The nation’s peak body for science and technology today congratulated the government on a STEM program for pre-schoolers announced over the weekend.
This strong show of support for STEM education demonstrates confident leadership and planning for Australia’s future.
Science & Technology Australia President, Professor Emma Johnston, said connecting children’s natural curiosity with skills in science and technology from an early age would help nurture a life-long love of discovery and form the foundation for understanding scientific methods of enquiry.
“Sparking a passion for science and technology in early childhood will help ignite a bright future for Australia,” Professor Johnston said.
“STEM skills are applicable throughout life, it’s so much more than a collection of equations of inputs and outputs.
“STEM is the way we articulate and understand the world, how we humanise it. It’s about discovering how our world works, how it can be improved, how we can live sustainably, and how we can improve the health, wealth and wellbeing of future generations.”
The new program will use a combination of digital apps and practical experiments to combine lessons and hands-on experience to help young girls and boys “make sense of the world around them”.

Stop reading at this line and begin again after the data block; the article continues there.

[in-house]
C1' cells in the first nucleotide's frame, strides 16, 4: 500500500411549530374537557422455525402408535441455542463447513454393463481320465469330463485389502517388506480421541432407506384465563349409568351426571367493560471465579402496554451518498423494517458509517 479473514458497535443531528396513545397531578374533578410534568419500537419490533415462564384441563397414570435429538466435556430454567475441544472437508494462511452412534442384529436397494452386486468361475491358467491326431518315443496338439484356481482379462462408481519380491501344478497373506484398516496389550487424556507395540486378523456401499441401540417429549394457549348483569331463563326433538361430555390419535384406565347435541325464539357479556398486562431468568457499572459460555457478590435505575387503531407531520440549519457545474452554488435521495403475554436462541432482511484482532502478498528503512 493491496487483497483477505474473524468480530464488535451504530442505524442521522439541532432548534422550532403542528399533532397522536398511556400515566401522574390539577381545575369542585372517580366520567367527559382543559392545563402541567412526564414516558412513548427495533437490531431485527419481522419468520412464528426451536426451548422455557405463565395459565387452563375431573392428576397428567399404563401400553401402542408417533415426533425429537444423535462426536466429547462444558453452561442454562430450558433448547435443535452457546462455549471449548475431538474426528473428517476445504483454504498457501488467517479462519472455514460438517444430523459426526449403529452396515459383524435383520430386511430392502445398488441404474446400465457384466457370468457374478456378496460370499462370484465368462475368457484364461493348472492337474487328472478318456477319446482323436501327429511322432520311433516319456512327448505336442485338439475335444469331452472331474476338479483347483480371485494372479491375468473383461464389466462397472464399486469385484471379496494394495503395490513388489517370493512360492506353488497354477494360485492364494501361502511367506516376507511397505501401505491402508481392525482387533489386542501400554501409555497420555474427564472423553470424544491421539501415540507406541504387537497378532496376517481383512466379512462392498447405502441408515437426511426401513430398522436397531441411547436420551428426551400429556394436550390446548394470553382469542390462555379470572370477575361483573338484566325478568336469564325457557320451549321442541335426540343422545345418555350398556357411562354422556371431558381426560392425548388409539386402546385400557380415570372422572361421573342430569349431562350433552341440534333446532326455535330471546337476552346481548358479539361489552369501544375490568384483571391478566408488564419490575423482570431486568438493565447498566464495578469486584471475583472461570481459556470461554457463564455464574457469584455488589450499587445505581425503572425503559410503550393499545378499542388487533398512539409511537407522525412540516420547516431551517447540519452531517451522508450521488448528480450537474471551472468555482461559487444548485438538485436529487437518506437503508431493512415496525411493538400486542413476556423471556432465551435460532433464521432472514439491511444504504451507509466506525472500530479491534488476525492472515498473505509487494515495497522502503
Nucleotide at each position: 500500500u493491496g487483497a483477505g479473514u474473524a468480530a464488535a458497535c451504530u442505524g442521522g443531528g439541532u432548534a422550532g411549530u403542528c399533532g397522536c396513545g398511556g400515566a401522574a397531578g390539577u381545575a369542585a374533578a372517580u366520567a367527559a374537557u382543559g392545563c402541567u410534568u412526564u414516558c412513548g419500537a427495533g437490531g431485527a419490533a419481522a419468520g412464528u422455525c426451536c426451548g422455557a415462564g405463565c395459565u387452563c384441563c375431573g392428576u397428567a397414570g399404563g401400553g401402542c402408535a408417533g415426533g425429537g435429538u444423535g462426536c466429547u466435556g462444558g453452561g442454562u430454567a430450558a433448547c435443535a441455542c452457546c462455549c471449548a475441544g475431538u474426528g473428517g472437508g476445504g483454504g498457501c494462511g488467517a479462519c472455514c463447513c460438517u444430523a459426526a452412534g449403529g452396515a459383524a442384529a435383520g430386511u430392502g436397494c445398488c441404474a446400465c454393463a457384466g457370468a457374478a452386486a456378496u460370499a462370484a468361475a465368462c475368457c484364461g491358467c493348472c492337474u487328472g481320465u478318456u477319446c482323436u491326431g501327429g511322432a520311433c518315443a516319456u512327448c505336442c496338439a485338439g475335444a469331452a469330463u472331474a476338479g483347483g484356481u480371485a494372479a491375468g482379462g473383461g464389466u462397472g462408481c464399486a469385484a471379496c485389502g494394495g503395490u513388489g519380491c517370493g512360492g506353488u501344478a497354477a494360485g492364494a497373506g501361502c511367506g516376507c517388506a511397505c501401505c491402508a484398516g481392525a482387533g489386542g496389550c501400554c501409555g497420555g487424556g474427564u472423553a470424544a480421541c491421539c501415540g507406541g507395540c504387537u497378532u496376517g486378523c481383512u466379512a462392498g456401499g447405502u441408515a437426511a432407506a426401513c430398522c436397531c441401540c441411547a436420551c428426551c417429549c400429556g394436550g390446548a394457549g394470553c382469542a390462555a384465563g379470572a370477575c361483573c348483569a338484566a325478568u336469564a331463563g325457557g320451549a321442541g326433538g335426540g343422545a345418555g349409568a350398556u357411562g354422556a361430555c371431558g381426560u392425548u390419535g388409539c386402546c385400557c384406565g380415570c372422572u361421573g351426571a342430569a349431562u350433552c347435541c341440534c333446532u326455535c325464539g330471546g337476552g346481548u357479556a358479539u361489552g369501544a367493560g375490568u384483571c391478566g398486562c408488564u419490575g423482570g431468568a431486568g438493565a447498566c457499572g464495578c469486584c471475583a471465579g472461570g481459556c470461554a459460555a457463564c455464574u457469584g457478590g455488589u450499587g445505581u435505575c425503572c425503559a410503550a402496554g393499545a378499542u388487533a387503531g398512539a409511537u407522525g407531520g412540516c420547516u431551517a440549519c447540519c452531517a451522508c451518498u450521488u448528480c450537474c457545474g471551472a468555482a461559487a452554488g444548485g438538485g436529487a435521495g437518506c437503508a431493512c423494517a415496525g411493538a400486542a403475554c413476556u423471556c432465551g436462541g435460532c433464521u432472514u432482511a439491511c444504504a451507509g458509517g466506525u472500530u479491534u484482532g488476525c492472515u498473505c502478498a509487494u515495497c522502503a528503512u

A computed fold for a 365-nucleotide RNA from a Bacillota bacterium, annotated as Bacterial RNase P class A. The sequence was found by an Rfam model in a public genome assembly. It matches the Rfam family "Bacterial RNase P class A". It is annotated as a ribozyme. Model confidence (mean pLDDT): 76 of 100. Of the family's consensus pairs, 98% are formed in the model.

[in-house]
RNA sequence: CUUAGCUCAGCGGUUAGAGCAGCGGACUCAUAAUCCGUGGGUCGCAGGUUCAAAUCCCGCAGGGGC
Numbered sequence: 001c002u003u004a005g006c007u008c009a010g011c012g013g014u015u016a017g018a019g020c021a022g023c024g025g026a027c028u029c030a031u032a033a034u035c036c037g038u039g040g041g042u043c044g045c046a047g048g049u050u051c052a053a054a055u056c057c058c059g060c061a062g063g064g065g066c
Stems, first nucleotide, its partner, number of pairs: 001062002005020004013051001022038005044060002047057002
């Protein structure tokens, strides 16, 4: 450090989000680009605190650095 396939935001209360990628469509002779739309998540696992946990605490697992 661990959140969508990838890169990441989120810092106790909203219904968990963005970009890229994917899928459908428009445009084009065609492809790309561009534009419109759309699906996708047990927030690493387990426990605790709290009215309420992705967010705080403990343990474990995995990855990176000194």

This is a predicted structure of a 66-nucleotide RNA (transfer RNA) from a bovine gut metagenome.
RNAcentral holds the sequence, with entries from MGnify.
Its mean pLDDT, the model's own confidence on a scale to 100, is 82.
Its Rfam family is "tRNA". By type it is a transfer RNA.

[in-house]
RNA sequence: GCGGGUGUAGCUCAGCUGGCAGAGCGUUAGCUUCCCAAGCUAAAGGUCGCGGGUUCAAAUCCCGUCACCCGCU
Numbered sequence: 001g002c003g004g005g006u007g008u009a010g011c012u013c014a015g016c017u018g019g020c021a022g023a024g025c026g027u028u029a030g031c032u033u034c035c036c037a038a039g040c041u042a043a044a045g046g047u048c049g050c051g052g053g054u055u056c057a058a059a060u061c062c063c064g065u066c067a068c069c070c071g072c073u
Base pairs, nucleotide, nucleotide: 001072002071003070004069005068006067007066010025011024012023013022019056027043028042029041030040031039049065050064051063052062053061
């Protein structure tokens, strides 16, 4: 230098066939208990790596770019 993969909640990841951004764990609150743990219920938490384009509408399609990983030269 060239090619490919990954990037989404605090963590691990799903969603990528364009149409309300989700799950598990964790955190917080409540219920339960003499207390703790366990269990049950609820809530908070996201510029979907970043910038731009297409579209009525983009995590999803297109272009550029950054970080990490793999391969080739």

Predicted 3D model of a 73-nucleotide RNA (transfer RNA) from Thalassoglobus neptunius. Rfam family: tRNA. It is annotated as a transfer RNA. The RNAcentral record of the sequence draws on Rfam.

Professor Johnston said the program would enhance and improve the way children approach their learning.
“Not every Australian will work or study in a STEM field, but it’s important that all of us are confident to make decisions as science and technology advances,” she said.
“The future will be one driven by STEM, and the more Australians who understand new technology, embrace evidence-based reasoning and see the adventure and curiosity inherent to scientific endeavour – the better our nation will be.”
To find out more about the new program, which is an initiative of the University of Canberra and led by the President of the Mathematics Education Research Group of Australasia (MERGA), Tom Lowrie, visit the Early Learning STEM Australia website.